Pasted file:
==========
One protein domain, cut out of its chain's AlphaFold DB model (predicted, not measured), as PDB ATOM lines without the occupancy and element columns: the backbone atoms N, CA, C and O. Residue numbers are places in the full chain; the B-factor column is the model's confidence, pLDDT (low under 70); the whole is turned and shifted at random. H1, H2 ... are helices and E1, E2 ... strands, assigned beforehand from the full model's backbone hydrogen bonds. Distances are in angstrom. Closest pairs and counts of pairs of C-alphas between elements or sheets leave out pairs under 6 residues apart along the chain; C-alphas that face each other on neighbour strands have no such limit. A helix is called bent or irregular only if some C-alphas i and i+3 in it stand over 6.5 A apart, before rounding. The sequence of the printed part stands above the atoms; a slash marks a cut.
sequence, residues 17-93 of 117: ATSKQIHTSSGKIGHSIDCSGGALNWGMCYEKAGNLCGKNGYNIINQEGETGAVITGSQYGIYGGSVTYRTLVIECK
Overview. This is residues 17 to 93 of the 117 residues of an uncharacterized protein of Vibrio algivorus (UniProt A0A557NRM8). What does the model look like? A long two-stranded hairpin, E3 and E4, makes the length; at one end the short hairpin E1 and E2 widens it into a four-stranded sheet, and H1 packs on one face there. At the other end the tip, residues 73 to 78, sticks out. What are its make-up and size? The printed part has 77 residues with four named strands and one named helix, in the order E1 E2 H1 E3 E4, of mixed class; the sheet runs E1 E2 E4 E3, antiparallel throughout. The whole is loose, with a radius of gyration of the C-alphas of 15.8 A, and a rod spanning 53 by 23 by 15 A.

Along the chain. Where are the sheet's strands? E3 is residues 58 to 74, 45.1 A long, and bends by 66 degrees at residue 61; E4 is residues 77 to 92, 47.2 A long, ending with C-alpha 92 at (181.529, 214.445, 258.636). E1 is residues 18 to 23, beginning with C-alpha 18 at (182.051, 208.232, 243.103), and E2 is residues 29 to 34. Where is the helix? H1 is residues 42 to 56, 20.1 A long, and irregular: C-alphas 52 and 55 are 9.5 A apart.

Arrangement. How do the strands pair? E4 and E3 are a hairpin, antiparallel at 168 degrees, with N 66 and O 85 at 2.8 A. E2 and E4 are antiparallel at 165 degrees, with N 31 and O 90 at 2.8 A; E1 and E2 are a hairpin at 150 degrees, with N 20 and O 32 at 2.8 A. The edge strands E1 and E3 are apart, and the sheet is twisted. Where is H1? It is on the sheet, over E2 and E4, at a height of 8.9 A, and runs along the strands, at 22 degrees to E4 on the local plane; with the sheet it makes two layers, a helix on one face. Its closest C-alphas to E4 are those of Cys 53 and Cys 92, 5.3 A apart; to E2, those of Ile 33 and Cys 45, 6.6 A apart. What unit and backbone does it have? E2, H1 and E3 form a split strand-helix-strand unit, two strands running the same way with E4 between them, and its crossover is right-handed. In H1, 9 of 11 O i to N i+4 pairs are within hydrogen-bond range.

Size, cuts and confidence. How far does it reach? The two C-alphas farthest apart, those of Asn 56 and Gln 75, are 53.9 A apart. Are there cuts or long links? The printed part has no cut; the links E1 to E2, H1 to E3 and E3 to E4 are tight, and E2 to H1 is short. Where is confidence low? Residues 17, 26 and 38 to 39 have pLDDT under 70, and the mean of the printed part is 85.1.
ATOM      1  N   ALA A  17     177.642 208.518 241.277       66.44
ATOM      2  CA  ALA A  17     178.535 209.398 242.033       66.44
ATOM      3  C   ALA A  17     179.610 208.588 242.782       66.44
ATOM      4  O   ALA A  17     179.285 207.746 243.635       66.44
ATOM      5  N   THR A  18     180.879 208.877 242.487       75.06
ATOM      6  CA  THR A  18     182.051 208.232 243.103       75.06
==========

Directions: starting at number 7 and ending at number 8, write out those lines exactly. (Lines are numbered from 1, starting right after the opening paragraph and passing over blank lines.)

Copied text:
ATOM      2  CA  ALA A  17     178.535 209.398 242.033       66.44
ATOM      3  C   ALA A  17     179.610 208.588 242.782       66.44